Area Forecast Discussion
Issued by NWS Great Falls, MT

Home | Current Version | Previous Version | Text Only | Print | Product List | Glossary On
Versions: 1 2 3 4 5 6 7 8 9 10 11 12 13 14 15 16 17 18 19 20 21 22 23 24 25 26 27 28 29 30 31 32 33 34 35 36 37 38 39 40 41 42 43 44 45 46 47 48 49 50
FXUS65 KTFX 271852

1152 AM MST Fri Feb 27 2015

It looks like light snow will continue over the east slopes
at least through the afternoon so have updated the forecast to
reflect this. Snow accumulations for the lower elevations should
be no more than an inch. Blank


A moist northerly flow aloft will continue to reside over the region
thru the period. As a result...periods of light upslope snows can be
expected thru 18z Sat. IFR conditions are expected in/near areas of
light snow...along with mountains obscured. Brusda


/ISSUED 1050 AM MST Fri Feb 27 2015/
FXUS65 KTFX 271753

1050 AM MST Fri Feb 27 2015

Aviation section updated

A band of snow showers has developed over the east slopes of the
Rocky Mountains and the forecast has been updated to cover this.


/ISSUED 950 AM MST Fri Feb 27 2015/
FXUS65 KTFX 271650

950 AM MST Fri Feb 27 2015

Surge of cold air from Canada is moving towards the Great Falls
area and will move into northern portions of southwest Montana
this afternoon. It is not cold enough to result in falling
temperatures after its passage but instead will prevent
temperatures from climbing as much as they could. With this update
lowered high temperatures over northeast portions of southwest
Montana a few degrees..more as a result of the expected cloud
cover and lack of mixing winds than any influence of the cold
front. Over Hill and Blaine Counties raised high temperatures
a few degrees based on recent trends. Still expect snow
accumulations later today and tonight up to 3 inches in the
mountains with a half-inch or less for the lower elevations before
drier air moves in from the north on Saturday. Blank


/ISSUED 517 AM MST Fri Feb 27 2015/

Today through Sunday...Cold and somewhat unsettled weather pattern
continues today through Saturday as an upper level trough remains
over the region. Main lobe of shortwave energy is currently moving
south along the WA coast early this morning and will dig SE into
the Great Basin by Saturday. This keeps the bulk of the forcing
well S and W of the forecast area, but weaker embedded energy does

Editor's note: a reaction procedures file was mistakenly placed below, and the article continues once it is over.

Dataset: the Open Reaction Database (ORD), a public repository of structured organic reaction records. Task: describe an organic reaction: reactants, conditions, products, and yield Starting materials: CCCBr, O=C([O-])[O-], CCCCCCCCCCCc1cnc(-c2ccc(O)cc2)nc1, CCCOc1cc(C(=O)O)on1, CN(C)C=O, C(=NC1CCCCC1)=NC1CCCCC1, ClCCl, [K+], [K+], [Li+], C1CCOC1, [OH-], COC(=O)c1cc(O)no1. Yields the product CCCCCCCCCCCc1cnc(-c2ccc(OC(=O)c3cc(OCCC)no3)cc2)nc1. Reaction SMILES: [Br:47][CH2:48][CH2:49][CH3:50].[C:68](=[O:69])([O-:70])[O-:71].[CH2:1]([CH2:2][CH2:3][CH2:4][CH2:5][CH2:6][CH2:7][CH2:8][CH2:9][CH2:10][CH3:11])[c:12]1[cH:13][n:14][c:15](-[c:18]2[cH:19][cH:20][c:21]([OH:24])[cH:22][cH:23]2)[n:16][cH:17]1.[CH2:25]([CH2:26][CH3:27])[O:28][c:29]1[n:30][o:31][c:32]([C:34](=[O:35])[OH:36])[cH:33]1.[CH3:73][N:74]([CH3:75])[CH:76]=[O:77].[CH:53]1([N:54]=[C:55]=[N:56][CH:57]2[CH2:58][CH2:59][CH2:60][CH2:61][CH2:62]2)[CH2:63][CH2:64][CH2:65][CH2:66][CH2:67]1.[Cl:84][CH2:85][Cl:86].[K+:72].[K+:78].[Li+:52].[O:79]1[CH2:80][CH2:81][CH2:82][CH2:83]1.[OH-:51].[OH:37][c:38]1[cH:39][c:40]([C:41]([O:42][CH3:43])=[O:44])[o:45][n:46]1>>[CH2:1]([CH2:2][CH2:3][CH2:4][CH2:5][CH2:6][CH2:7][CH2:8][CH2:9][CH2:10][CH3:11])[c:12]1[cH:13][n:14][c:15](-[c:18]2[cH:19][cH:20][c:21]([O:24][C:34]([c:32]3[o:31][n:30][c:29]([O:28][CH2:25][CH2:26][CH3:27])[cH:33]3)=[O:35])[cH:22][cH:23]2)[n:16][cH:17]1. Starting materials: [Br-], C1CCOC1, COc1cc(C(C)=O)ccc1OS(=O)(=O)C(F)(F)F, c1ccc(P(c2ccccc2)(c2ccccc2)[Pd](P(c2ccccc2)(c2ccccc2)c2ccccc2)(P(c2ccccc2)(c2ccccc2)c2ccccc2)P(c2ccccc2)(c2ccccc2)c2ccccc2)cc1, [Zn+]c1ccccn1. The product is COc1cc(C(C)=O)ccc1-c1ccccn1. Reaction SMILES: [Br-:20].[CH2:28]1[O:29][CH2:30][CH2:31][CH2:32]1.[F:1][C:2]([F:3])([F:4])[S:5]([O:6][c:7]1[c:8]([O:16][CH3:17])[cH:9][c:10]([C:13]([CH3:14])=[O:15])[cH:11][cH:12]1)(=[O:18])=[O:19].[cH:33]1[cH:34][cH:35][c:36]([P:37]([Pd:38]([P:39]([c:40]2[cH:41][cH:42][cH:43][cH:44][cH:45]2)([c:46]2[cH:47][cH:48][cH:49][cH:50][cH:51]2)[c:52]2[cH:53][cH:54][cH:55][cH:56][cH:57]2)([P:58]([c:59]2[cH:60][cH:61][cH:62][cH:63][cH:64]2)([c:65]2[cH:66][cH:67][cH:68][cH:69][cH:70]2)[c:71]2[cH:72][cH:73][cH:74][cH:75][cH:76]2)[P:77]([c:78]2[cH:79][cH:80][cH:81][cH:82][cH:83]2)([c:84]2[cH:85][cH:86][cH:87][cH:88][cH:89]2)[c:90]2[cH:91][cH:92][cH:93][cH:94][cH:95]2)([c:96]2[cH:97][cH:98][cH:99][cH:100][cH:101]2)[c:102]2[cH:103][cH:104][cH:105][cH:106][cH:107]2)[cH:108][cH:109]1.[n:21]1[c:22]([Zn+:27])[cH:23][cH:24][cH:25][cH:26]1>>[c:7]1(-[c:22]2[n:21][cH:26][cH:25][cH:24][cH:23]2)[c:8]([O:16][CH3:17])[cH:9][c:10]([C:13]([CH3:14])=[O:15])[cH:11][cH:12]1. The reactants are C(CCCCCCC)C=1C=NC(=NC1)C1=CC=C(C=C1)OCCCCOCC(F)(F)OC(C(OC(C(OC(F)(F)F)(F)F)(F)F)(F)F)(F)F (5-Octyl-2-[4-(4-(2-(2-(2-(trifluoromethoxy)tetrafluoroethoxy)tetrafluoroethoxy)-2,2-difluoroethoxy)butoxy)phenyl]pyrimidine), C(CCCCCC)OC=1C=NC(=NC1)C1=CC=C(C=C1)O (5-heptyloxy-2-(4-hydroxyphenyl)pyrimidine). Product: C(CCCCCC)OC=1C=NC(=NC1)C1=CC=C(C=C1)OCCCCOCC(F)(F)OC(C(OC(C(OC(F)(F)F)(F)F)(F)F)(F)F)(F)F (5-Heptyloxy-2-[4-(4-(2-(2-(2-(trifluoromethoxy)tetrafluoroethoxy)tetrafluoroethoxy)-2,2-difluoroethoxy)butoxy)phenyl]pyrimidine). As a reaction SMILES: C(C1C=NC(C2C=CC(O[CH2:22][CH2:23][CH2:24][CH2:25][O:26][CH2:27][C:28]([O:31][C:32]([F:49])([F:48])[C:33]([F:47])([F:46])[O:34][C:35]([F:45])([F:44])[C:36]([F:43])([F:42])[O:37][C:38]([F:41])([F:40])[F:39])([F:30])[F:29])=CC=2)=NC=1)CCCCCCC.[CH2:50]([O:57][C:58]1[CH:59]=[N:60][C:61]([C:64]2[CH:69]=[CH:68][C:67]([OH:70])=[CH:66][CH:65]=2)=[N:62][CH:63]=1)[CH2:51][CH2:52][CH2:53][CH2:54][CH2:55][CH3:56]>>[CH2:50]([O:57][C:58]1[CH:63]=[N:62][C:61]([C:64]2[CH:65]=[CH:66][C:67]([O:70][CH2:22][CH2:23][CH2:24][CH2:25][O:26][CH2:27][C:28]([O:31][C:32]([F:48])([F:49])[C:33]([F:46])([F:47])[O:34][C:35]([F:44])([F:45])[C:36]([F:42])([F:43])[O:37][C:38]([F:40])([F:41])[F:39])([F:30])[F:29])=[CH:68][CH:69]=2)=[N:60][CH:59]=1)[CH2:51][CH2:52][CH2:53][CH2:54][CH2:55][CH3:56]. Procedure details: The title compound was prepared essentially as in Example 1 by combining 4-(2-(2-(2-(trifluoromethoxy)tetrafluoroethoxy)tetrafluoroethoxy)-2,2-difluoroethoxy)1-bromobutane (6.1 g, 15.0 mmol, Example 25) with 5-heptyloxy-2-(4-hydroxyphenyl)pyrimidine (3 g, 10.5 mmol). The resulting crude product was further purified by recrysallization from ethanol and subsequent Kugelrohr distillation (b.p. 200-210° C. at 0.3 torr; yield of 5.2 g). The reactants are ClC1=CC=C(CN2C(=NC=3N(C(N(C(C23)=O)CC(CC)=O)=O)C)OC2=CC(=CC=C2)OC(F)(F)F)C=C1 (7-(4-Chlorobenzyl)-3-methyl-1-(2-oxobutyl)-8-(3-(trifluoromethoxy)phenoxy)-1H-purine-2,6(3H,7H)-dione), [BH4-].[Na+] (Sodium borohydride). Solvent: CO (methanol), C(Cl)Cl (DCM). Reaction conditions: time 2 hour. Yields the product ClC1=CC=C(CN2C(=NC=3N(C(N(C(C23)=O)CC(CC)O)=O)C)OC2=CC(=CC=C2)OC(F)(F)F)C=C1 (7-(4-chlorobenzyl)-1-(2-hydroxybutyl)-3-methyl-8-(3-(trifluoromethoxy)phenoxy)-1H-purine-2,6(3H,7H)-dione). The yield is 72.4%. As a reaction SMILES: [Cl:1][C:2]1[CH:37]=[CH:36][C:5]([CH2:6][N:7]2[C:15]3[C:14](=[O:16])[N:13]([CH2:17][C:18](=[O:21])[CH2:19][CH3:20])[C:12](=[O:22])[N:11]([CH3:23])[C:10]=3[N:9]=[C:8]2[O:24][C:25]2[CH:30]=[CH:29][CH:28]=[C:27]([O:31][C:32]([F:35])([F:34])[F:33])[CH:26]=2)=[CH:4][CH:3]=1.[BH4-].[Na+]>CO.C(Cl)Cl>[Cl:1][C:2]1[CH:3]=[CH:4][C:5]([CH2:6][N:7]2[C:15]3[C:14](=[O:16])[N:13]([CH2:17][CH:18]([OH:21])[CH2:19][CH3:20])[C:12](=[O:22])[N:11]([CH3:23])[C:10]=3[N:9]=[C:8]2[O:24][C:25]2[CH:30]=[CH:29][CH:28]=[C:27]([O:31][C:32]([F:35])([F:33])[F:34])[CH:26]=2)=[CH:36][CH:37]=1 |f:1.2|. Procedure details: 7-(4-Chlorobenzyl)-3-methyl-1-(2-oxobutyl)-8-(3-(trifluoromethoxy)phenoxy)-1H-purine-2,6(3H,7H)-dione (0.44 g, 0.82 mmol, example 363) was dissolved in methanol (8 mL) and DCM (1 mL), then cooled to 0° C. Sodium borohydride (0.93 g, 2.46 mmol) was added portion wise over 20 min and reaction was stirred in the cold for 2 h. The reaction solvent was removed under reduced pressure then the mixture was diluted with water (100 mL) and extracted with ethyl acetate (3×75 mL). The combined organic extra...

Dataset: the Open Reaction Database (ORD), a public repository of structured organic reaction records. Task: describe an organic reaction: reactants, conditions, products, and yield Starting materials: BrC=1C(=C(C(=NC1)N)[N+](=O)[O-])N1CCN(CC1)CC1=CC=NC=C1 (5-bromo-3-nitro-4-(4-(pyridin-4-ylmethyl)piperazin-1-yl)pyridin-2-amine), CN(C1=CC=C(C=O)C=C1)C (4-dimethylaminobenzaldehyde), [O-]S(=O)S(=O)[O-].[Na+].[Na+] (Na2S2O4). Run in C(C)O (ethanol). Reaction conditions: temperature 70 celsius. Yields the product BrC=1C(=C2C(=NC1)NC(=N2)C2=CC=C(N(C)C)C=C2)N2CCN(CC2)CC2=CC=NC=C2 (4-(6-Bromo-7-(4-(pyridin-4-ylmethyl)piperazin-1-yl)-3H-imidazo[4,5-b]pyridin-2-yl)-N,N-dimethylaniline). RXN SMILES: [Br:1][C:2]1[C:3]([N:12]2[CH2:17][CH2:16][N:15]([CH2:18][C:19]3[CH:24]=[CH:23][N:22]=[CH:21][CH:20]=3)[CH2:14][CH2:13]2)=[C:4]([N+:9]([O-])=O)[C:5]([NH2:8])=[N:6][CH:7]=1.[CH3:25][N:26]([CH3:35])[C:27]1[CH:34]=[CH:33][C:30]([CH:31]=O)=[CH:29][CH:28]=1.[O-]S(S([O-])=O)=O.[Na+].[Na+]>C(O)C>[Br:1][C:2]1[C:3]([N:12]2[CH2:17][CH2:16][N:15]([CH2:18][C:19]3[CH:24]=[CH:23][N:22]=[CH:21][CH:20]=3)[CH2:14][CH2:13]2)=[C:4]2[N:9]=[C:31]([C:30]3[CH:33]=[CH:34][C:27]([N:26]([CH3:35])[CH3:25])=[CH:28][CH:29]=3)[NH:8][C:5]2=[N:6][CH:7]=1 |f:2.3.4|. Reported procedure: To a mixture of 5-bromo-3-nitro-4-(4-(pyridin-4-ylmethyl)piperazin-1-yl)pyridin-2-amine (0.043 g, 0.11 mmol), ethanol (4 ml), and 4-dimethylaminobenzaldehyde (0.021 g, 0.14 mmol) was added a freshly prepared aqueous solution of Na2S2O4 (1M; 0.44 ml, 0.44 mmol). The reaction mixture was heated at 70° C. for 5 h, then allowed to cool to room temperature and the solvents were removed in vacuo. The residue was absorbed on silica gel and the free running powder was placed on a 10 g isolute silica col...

move move through the Northern Rockies today with deformation
axis behind the main trough axis shifting south through the region
Saturday. This will keep the airmass moist with scattered snow
showers becoming more widespread across western and SW portions of
the forecast area later today and tonight, though snowfall should
be very light in most areas with accumulations in excess of an
inch mainly limited to the Mtns. At the surface, a cold airmass
remains in place with a reinforcing surge of cold high pressure
moving south from AB into north central MT later today and tonight
in response to low pressure deepening in the Great Basin. Saturday
night and Sunday, the airmass drys as upper level ridging builds
into the region from the NW. By Sunday afternoon, lee-side
toughing develops along the east slopes of the Rockies, bringing
warmer temperatures to much of north-central MT. Hoenisch

Sunday night through Friday...Heights aloft will begin to drop again
Sunday night ahead of a shortwave trof moving through the northwest
flow aloft. Moisture ahead of this trof will move over the Northern
Rockies Monday and the associated cold front will cross the Canadian
border early in the day. The cold front will move through the zones
during the day and move through the southwest zones by evening.
Widespread precipitation will accompany this front and 2-4 inches of
snow by Tuesday currently looks reasonable across the plains and
southwest valleys, and higher amounts in the mountains. The trof
will be moving east of the zones late Tuesday and Tuesday night. The
airmass will be drying and a cold surface airmass will allow for low
overnight temps Tuesday night, single digits or less in many
locations. A high pressure ridge will be building Wednesday through
Thursday. Several disturbances will move move through the ridge
in British Columbia and this will deepen the surface lee trof along
the Rockies and bring a period of brisk winds along the slopes of
the Rockies late Wednesday and Thursday. Other than the winds, high
pressure will generally remain aloft and keep the the airmass dry
and mild through Friday. Temperatures will drop well below normals
Monday night and Tuesday, and some dangerous wind chill values will
be possible. Temps will begin to trend upwards Wednesday and reach
near and above normals again Thursday. Zelzer

GTF  19   0  18   3 / 100  40  20  10
CTB  16  -2  19   4 /  80  30  10  10
HLN  23   6  26   4 /  20  40  20   0
BZN  25   4  23   1 /  20  40  30  10
WEY  29   0  29  -7 /  30  40  20  10
DLN  30   6  26   0 /  30  40  20  10
HVR  22  -2  19   2 /  10  10  10  10
LWT  19  -1  20   1 /  20  30  20   0



$$ is the U.S. government's official web portal to all federal, state and local government web resources and services.